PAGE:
With the advent of modern NGS technologies, the entire microbiome community can be profiled as opposed to targeting specific taxa for analysis. Using 16S rRNA gene NGS, D’ Argenio et al. characterized microbiome changes in the ileal mucosal microbiome in response to EEN in a single CD patient and matched control [52]. Patient dysbiosis prior to EEN therapy was characterized by reduced diversity, and an imbalance of less Bacteroidetes and more Proteobacteria compared to the control, which is consistent with previously reported features of CD-associated dysbiosis. After EEN, diversity and the relative abundances of Bacteroidetes increased and Proteobacteria decreased to more closely resemble the control sample [52]. While these preliminary results suggest that EEN may ‘normalize’ disease-associated dysbiosis to cause remission, it should be noted that this study examined the mucosal microbiome, whereas all other studies on the microbiome in EEN to date have used stool samples.
In a study of five newly-diagnosed children with CD undergoing EEN and five controls, Kaakoush et al. observed decreased microbial diversity in CD patients and a dysbiosis that was highly variable among individuals [53]. EEN treatment resulted in a further decrease in the number of OTUs, which is consistent with previous observations that EEN reduces diversity [46,48]. The study primarily examined EEN-induced changes in six families within the Firmicutes phylum (Erysipelotrichaceae, Ruminococcaceae, Lachnospiraceae, Streptococcaceae, Veillonellaceae and Peptostreptococcaceae) and found, in general, that reduction in their relative abundance correlated with clinical improvement, though changes in specific families varied among study subjects [53]. In contrast, Schwerd et al. reported that EEN treatment increased relative abundance of bacteria within the Firmicutes phylum, especially members of the Christensenellaceae family, and decreased relative abundance in members of the Bacteroidetes phylum (including Bacteroidaceae, Porphyromonadaceae and Rikenellaceae) in eight patients undergoing EEN [54].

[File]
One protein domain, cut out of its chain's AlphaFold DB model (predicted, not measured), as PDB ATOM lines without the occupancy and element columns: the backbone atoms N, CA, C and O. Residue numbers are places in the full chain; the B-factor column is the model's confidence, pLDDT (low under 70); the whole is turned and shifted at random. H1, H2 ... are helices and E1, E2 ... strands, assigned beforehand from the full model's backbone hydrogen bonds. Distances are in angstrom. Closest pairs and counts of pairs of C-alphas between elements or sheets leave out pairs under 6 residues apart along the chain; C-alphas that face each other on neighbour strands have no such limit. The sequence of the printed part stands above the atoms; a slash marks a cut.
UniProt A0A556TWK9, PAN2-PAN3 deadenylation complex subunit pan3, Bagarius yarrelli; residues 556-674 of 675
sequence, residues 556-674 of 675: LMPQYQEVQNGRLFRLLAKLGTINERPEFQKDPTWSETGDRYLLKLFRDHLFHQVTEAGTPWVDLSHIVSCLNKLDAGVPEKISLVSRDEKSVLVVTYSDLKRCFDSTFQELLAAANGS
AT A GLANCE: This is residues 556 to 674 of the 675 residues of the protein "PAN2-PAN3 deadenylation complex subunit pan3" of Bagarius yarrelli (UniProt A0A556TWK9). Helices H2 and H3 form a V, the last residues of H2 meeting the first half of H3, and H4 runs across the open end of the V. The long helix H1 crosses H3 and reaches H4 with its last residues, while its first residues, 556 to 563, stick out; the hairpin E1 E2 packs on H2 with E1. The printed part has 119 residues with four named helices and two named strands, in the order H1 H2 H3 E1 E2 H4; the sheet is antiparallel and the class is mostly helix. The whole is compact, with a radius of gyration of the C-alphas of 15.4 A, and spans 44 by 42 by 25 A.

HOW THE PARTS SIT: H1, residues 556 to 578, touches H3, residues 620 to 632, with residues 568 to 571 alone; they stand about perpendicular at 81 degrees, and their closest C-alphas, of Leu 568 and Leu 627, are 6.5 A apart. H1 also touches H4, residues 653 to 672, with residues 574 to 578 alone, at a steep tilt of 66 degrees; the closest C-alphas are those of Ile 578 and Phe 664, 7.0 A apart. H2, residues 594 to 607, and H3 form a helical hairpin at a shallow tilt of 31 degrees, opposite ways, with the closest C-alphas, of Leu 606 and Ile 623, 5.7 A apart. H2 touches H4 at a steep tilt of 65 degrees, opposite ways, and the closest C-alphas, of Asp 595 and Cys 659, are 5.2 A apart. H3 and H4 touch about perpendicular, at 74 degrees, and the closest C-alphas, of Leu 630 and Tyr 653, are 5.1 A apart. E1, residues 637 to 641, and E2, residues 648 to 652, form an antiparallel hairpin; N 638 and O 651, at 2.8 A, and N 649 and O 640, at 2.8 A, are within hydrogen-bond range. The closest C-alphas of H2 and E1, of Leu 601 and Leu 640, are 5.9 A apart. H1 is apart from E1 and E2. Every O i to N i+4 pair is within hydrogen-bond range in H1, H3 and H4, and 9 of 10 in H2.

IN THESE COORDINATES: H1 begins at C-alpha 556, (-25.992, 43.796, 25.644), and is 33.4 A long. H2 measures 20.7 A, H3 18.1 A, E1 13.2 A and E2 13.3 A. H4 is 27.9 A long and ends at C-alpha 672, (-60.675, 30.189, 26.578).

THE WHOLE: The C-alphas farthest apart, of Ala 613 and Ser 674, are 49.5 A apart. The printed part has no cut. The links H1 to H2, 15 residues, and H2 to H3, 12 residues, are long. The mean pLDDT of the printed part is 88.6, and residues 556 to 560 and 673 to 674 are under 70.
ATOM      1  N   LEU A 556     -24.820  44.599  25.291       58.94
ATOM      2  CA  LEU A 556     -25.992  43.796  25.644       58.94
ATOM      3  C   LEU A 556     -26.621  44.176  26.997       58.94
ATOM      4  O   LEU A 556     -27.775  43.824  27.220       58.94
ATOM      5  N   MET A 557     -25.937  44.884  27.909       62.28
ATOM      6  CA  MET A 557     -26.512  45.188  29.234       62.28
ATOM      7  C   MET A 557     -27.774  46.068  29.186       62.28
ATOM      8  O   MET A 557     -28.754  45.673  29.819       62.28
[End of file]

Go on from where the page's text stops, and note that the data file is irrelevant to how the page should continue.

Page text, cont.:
In a larger study of 23 pediatric CD patients undergoing EEN, Quince et al. observed that microbiomes of CD patients had lower diversity compared with healthy controls, and showed reduced abundance of classical commensals such as Faecalibacterium and Bifidobacterium, and less-studied taxa including Eubacterium rectale and Ruminococcus obeum [55]. EEN further decreased microbiome diversity and caused significant changes in microbiome structure, particularly in those genera that were already reduced in CD patients, such as Faecalibacterium, Bifidobacterium and Ruminococcus; only Lactococcus increased during EEN. Altogether, Quince et al. observed that EEN shifted the microbiome to a more dysbiotic state, as opposed to normalizing it to more closely resemble controls [55]. Notably, this study demonstrated that different species within the same genus can be over- or under-represented in CD patients, highlighting the need for in-depth microbiome analysis.
Lewis et al. recently performed a metagenomic analysis of 26 healthy controls and 86 pediatric CD patients, including 22 patients undergoing EEN. EEN treatment was associated with an initial decrease in Dialister, Dorea, Streptococcus, Gordinibacter and Haemophilius, and increase in Alistipes [56], which are bile-tolerant, amino-acid metabolizing microbes associated with animal-based diets [57]. Increased abundance of Alistipes was also observed in a small study of four patients with active CD treated with EEN, accompanied by a decrease in taxa from the Proteobacteria phylum [58]. After just one week of treatment, Lewis et al. observed marked differences in microbiome composition between patients who ultimately responded to EEN and those who did not. By eight weeks of EEN, the patients who responded to treatment exhibited profiles closer to healthy controls whereas non-responders were more dissimilar. This observation is consistent with previous reports, including those by Gerasimidis et al. and Leach et al., that microbiome features of patients who respond to EEN are different from those who do not respond [46,48].